Budapest (MTI) – The European Commission’s approval of the upgrade of Hungary’s Paks nuclear plant will secure the country’s energy needs with low prices for the next six decades, government office chief János Lázár told a regular press briefing on Thursday.
Lázár hailed the outcome as a triumph of economic diplomacy.
The project has cleared all legal obstacles set by the EU and preparatory work will start this year, while construction will begin in 2018, he said.
The commission found that Russian technology complies with all EU and international requirements. Hungary had the right to conclude the contract with Russia and the conditions of Hungarian state financing abide by EU rules, Lázár said.
Lázár cited a preparatory financial study on the project by the Rothschild Group, which concluded that the upgraded power plant would pay for the costs of its fuel, operation, maintenance, waste management and eventual dismantling while generating a profit of 3-4 percent.
Lázár insisted that the power plant’s ability to turn a profit was guaranteed by the fact that Hungary had signed a fixed-price contract for its expansion and would receive a “turnkey” nuclear plant.
He said the EC had taken into consideration Hungary’s improving financial indices.
Lázár said Hungary was now in a position where it could mull how to draw on the loan from Russia. Hungary will also calculate the costs and financial effects of paying back the Russian loan without taking up another one.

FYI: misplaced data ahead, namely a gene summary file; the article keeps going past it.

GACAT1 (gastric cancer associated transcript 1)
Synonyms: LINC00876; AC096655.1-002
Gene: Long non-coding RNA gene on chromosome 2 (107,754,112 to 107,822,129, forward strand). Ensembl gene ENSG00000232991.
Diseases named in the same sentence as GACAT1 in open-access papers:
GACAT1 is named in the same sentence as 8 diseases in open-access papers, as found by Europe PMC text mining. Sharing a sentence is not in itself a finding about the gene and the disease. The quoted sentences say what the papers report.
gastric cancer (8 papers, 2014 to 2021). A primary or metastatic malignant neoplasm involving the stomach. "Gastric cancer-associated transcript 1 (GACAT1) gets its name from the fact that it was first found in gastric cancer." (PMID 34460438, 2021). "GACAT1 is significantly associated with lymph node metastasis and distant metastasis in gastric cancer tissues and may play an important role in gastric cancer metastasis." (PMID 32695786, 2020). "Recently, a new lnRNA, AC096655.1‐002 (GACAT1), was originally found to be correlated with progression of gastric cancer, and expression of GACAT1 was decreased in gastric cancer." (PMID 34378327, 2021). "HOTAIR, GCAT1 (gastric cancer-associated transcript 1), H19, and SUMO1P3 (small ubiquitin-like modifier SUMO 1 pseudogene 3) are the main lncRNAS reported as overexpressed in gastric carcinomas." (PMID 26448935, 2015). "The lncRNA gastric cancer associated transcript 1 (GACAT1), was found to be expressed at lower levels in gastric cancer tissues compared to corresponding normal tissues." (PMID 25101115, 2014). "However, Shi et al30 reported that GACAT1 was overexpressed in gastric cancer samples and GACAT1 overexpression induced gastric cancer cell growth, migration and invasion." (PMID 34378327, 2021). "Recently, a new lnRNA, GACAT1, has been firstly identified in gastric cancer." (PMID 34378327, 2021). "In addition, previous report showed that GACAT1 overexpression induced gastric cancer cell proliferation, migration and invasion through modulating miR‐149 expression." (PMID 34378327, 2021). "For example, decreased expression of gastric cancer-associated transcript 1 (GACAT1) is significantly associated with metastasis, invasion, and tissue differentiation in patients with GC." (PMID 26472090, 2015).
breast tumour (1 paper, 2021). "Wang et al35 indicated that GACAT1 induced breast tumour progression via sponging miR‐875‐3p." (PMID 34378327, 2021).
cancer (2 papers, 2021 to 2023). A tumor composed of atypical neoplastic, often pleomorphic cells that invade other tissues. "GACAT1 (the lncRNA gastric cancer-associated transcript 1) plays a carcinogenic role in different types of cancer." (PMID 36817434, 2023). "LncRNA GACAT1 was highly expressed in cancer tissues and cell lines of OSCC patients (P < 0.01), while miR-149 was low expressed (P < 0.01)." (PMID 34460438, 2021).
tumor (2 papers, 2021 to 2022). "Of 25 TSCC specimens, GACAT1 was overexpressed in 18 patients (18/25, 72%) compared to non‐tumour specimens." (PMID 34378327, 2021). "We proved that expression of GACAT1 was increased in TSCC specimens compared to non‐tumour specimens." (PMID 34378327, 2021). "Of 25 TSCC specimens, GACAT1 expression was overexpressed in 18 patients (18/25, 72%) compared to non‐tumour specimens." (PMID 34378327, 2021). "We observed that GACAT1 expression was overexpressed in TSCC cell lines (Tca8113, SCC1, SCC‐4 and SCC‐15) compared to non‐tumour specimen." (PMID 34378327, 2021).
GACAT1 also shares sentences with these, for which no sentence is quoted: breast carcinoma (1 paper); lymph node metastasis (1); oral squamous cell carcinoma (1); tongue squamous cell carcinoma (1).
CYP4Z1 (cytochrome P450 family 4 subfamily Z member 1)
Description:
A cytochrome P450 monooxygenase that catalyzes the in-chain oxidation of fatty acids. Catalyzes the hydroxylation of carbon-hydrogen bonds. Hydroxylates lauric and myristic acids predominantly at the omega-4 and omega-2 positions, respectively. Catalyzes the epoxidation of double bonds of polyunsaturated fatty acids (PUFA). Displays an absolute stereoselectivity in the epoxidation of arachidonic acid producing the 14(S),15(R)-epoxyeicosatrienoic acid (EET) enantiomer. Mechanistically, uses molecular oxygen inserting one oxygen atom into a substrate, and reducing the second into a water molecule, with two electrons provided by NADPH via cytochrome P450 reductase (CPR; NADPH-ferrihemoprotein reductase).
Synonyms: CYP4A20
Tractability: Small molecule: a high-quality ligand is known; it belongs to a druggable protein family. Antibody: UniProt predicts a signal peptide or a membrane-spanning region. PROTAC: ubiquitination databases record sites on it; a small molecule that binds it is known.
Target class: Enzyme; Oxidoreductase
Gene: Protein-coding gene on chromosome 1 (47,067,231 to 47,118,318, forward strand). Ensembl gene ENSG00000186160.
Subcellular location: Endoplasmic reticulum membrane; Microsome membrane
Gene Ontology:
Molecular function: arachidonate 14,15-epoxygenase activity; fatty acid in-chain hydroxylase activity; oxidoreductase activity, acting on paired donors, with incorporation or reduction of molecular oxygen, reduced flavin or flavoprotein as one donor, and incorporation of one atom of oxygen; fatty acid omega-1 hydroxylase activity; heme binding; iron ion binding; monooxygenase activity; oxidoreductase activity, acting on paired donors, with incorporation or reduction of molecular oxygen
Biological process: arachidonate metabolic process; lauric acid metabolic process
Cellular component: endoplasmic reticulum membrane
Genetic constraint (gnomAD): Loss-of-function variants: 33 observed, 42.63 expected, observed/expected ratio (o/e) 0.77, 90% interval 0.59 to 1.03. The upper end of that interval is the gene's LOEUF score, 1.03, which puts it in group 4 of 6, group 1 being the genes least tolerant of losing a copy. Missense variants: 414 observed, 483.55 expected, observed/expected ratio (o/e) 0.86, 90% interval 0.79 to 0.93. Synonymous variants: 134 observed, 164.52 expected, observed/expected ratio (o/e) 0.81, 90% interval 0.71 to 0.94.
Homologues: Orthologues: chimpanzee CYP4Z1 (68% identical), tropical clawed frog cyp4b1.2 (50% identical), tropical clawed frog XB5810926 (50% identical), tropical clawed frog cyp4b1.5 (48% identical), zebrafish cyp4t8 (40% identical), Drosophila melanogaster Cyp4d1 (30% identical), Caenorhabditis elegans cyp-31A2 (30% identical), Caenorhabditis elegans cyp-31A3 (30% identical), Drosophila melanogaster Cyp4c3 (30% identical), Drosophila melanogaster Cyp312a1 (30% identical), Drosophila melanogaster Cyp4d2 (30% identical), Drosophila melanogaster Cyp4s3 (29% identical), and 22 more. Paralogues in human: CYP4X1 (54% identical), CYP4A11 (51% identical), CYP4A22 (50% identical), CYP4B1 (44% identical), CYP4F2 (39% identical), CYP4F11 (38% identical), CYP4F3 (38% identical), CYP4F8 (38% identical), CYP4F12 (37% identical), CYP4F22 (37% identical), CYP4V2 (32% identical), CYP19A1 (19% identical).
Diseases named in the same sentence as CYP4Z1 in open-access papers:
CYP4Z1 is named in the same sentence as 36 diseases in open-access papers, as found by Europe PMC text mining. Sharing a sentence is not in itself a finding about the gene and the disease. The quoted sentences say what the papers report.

The government office chief also said that Austria had indicated its intention to take part in the process of obtaining permits for the upgrade.
He said Hungary will constantly update the EU on the project’s progress, adding that he did not expect any moves to be made that would affect the investment’s implementation.
Lázár insisted that the upgrade was an economic rather than a political matter, and called it “regrettable” that certain political parties had made the project a part of their election programmes. Lázár referred to the opposition LMP and Dialogue parties, which have both launched referendum campaigns on the Paks upgrade.
Lázár said the Hungarian public had re-elected ruling Fidesz in 2014 in full knowledge of the government’s plans for the investment.